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April 29, 2014, 12:19 p.m.

Q&A: Clark Medal winner Matthew Gentzkow says the Internet hasn’t changed news as much as we think

“It remains true that the fixed costs of producing good news are still really high. It’s easy to put up a website, but to produce original reporting news content is still really expensive.”

The Clark Medal is one of the most prestigious awards in all of academia, awarded to the “American economist under the age of forty who is judged to have made the most significant contribution to economic thought and knowledge.” (Names you might know among previous winners: Paul Krugman, Milton Friedman, Joseph Stiglitz, Steven Levitt, and Larry Summers.) This year’s honor went to Matthew Gentzkow of the University of Chicago’s Booth School of Business. Gentzkow is a pioneer in the field of media economics; his work, often co-authored with Chicago Booth’s Jesse Shapiro, takes advantage of previously unavailable data on audience, content, and media impact. Austan Goolsbee, also a Chicago Booth professor, commented on Gentzkow’s work in The New York Times:

“Before the Internet and advances in computing power, this couldn’t be done,” Mr. Goolsbee said. “You couldn’t analyze the data and you wouldn’t have had the ambition to try.”

Some of Gentzkow’s most talked-about research has been on bias in news sources — he’s written papers around measuring slant, whether readers consume diverse or confirmatory news, and whether there is a demand for biased news in the market. He’s looked at the impacts of television on children and on voting behavior, and he’s has studied online advertising.

Going forward, Gentzkow said he’s interested in looking at more international media — he’s focused on finding a comprehensive data set for global media content. He’s also excited about the potential for data created by geocoding and cellphones, as well as studying media impact on the individual level — maybe even with electrodes. We talked about the cost of information gathering, the demand for quality news, and the obstacles to gathering data; here’s our lightly edited conversation.

Caroline O’Donovan: Congratulations! I think I read that you now have a one-in-three shot of winning a Nobel. My question is: Can you build a predictive model that tells us what year you’re going to win the Nobel?

Matthew Gentzkow: I think I should refrain from speculating on that. The scary implication of this kind of thing is you don’t want to be remembered as the one guy who won this prize and then didn’t do anything very interesting afterward. One might think, if you’re lucky enough to win an award like this, then you can kick back and relax. But it doesn’t really feel like that. It feels like now I have a lot of work to do to try and live up to this vote of confidence from my colleagues.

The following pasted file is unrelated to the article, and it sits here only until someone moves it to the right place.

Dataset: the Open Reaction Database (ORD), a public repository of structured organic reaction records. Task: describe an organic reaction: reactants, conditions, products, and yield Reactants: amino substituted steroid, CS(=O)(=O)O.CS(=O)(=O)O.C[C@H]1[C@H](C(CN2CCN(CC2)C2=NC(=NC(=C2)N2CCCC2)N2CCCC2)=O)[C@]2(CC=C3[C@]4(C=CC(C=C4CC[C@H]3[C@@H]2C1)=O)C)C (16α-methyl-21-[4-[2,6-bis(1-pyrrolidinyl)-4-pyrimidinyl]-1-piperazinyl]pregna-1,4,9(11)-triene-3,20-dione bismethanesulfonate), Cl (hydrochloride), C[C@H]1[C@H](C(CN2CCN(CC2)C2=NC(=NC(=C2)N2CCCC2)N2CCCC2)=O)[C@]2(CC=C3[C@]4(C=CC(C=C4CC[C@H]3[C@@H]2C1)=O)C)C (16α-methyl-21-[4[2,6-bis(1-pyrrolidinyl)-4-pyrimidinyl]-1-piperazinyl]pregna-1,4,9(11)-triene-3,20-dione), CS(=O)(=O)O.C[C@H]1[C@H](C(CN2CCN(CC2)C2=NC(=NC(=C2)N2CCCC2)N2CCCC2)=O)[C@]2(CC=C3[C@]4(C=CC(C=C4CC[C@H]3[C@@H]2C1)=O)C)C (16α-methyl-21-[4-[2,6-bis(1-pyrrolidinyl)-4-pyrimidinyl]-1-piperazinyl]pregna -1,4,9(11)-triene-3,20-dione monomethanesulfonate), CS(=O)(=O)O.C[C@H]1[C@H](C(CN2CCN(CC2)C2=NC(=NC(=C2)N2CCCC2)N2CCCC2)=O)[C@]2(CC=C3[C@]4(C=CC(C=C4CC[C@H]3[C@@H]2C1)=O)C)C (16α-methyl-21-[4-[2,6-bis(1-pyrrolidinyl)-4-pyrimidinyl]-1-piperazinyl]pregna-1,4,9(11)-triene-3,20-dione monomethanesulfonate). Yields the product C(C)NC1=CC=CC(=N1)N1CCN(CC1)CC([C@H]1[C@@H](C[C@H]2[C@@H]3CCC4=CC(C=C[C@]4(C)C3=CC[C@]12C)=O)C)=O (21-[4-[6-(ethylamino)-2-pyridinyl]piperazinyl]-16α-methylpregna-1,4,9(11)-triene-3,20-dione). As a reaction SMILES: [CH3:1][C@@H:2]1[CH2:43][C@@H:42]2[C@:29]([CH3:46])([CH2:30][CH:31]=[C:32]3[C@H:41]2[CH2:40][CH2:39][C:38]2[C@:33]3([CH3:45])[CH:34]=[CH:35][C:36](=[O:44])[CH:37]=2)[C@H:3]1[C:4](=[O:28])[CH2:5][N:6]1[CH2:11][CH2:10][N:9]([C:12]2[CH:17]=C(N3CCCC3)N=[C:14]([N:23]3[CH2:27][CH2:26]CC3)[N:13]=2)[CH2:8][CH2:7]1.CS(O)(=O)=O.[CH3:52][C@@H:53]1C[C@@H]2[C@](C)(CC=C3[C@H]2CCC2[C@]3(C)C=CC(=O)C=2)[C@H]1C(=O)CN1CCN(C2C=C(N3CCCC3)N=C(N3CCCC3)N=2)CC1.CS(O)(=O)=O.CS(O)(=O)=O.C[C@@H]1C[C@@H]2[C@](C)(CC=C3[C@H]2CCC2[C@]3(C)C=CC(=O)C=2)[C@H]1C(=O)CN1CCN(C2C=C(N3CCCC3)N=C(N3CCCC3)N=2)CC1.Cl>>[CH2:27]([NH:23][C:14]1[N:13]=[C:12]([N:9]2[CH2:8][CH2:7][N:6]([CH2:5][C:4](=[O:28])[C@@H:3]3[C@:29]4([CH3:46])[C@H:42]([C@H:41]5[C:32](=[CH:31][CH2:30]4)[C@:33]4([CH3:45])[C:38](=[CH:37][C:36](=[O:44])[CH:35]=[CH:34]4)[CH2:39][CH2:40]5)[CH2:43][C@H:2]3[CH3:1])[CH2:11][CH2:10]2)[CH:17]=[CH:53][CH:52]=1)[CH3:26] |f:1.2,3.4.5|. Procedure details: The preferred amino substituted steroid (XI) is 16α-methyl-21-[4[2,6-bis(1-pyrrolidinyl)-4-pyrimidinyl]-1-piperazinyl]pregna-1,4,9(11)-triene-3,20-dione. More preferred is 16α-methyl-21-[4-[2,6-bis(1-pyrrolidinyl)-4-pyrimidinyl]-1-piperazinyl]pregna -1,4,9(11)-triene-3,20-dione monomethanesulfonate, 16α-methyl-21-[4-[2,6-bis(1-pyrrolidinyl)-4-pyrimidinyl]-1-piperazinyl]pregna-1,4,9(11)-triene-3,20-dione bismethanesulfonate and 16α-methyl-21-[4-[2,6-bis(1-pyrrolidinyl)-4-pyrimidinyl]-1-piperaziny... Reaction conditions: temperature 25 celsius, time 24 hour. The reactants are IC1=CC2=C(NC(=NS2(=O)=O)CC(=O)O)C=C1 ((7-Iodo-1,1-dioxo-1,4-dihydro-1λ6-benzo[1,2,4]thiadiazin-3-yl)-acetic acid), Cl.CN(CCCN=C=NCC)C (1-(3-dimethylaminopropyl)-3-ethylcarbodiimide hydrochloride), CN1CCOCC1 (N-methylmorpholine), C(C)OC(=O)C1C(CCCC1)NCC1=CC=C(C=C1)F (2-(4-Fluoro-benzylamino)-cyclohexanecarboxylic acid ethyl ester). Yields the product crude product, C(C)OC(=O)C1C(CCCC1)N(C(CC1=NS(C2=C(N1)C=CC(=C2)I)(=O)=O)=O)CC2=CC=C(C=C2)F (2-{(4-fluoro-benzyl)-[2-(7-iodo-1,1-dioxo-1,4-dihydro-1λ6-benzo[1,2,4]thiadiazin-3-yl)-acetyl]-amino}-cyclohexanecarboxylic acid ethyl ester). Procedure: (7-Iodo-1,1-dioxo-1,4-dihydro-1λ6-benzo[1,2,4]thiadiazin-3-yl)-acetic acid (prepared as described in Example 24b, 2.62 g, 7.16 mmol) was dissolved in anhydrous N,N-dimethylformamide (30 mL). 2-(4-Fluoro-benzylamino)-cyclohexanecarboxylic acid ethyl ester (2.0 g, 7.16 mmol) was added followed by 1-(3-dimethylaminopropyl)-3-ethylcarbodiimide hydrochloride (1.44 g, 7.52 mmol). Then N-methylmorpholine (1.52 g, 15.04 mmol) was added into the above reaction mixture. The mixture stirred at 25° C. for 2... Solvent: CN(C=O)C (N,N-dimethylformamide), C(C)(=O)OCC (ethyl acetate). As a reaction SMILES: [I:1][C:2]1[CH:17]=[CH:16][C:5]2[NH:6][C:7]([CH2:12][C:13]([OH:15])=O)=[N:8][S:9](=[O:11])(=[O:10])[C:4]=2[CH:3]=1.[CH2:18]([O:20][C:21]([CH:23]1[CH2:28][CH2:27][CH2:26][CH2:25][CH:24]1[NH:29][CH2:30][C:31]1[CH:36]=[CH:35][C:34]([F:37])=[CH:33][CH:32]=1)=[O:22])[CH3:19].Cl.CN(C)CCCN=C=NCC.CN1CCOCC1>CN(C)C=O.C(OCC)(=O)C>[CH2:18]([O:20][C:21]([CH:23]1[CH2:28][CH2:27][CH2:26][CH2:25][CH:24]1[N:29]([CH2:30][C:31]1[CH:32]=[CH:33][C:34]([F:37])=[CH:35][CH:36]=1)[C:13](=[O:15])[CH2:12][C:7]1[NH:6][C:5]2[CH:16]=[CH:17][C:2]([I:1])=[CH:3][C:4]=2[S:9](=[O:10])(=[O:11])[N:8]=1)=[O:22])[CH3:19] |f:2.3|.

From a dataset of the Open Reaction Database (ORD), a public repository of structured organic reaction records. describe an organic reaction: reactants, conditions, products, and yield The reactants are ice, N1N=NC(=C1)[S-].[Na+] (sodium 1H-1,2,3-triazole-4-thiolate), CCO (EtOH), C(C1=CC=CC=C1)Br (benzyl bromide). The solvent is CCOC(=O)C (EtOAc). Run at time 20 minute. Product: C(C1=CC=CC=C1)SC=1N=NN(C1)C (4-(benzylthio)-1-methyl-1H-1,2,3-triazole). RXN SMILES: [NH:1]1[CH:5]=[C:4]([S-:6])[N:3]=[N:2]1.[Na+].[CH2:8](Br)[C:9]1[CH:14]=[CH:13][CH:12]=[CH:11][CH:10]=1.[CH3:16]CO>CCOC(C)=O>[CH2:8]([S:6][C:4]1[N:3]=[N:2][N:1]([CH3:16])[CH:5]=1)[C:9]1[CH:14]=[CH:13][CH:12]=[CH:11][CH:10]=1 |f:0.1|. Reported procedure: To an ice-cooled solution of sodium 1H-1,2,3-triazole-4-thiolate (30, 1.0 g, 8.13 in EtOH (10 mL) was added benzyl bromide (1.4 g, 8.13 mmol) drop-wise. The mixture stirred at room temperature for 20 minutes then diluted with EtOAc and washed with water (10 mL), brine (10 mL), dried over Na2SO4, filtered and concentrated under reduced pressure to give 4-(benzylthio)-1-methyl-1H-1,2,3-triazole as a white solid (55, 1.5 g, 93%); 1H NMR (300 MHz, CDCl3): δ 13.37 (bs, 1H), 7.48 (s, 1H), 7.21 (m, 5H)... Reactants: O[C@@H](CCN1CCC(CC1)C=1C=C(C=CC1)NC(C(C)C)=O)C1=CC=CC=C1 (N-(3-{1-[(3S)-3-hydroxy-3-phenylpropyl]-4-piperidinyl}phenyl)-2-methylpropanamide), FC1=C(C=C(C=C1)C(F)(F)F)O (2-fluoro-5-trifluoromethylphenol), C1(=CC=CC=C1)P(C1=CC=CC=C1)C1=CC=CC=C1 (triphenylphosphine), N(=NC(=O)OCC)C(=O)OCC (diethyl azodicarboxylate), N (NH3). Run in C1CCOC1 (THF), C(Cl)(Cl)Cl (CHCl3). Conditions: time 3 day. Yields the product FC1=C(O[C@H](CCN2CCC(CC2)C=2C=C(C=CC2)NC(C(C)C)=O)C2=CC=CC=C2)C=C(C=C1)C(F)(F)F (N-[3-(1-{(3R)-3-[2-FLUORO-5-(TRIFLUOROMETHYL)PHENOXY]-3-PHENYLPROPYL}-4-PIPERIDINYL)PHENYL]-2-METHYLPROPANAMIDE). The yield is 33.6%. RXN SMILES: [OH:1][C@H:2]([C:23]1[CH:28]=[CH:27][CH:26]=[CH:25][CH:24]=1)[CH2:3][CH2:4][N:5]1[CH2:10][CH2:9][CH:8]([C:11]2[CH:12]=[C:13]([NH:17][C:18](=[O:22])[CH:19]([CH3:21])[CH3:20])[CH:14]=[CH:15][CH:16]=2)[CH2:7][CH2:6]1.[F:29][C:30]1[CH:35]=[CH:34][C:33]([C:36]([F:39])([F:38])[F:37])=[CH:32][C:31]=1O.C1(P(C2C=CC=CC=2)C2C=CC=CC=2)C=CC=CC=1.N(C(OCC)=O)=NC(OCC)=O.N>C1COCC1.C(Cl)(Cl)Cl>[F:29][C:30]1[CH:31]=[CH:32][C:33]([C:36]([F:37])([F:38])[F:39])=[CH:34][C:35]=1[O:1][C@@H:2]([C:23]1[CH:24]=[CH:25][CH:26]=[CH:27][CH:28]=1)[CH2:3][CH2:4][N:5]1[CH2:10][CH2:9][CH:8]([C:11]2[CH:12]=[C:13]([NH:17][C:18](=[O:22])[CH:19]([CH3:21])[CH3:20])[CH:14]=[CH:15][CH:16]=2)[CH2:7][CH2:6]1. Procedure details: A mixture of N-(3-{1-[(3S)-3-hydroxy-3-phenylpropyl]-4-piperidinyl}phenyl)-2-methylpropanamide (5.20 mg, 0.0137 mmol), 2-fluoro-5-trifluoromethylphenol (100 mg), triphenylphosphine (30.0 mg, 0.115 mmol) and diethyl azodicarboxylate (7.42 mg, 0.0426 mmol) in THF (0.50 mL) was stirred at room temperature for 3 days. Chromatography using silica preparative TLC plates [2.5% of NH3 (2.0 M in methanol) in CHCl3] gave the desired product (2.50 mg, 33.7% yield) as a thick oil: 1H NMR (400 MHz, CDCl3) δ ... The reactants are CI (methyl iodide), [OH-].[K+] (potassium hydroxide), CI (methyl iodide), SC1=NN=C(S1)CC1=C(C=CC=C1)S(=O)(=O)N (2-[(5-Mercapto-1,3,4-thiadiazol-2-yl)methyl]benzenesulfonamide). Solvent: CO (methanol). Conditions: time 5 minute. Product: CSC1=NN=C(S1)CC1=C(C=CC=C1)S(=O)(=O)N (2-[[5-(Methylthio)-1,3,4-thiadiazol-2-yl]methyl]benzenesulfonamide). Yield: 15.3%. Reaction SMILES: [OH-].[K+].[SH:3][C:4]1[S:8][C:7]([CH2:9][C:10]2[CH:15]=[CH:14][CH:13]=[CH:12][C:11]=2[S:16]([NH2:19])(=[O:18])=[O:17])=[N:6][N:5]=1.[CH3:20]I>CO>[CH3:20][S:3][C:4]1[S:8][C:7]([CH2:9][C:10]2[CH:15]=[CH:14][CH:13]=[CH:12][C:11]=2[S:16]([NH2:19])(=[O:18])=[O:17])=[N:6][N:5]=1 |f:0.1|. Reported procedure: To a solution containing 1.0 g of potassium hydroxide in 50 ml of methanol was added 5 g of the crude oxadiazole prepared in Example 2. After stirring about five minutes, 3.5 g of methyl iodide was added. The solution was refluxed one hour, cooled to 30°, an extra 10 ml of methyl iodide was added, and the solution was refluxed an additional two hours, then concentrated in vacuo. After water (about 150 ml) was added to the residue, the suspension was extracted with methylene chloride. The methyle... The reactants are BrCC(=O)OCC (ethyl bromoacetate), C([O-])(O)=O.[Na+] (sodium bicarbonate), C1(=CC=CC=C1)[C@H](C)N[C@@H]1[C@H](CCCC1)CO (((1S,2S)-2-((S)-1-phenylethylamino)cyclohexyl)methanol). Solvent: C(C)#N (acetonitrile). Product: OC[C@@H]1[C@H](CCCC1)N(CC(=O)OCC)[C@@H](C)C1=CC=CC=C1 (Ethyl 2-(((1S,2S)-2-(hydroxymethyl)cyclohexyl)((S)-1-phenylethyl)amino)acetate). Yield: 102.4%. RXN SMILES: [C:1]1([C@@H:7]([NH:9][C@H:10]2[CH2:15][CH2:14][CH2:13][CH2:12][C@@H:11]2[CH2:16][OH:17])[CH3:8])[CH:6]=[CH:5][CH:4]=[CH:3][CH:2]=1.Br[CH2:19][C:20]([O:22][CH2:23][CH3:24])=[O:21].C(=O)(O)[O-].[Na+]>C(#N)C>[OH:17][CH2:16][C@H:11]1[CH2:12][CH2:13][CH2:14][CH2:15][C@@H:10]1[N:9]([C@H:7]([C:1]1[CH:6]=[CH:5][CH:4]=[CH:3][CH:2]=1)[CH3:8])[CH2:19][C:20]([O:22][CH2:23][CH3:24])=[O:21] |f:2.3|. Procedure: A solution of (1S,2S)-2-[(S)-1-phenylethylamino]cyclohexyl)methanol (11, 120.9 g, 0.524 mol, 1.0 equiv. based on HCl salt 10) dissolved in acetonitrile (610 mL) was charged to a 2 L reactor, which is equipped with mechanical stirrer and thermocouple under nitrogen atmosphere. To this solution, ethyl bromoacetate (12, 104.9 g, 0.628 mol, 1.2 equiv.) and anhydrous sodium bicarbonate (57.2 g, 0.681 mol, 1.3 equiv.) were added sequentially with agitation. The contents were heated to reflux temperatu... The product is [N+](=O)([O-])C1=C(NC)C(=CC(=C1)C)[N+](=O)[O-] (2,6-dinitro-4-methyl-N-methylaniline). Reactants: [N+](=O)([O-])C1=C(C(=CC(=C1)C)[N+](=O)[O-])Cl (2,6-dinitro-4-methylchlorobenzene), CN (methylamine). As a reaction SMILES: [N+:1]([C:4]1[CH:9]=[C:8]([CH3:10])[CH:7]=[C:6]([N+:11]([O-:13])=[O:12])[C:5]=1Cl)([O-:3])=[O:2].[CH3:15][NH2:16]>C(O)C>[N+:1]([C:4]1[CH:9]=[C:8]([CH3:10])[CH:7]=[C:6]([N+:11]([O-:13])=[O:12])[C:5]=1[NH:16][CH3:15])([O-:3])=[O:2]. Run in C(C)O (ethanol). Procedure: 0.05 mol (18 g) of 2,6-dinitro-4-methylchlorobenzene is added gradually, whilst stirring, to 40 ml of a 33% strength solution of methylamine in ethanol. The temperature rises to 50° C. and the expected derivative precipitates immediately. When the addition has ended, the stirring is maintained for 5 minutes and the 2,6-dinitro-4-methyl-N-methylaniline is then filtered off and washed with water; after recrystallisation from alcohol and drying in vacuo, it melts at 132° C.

O’Donovan: This is one of those wunderkind awards that specifically exists to make you feel like you have a lot of work left to do.

Gentzkow: I don’t know if 38 years old still counts as a kind, but I’m happy if it does. I think there is some notion in awards like this of recognizing people while they’re still working, as opposed to once it’s all done.

O’Donovan: But joking aside, the whole idea of all this new, deeper data being available — that’s not going away, right? So there’s certainly a lot left for you to get into.

Gentzkow: Oh, absolutely. It’s an incredibly exciting time to be involved in economics — to be involved in science broadly. There’s more and more data everyday. I think what everybody will be able to do 10 years from now will make this year look kind of puny.

The challenge is trying to keep up, keep close enough to the frontier, keep learning new things, keep up with all these smart graduate students who are getting their PhDs and know a lot more than I do. Try to keep producing new research. It’s challenging, but certainly the data and the technology are going to keep getting better, and that makes it exciting.

O’Donovan: To dial it back a little bit, what made you decide that media economics was something you were interested in? I assume it wasn’t, The data around this issue is going to explode, and I want to be the guy that was known for taking advantage of that. So how did you get interested? What were the big questions that were driving you?

Gentzkow: It was certainly not as far-sighted as that. The immediate thing was: I’m a graduate student, I need to find a topic for a dissertation so I can get my degree and get a job. So for me, like a lot of people, it came out of this process of casting around, looking for topics, talking to your advisor. Once I stumbled on it, it was a really good fit. There was a mix of interesting, rich economics that it seemed like other economists might find interesting, but also this broader set of political and social questions. Media is in some sense a market like any other market, but it’s interesting above and beyond the usual reasons because of the way it effects the political process. It’s something that the typical American spends three or four hours a day doing.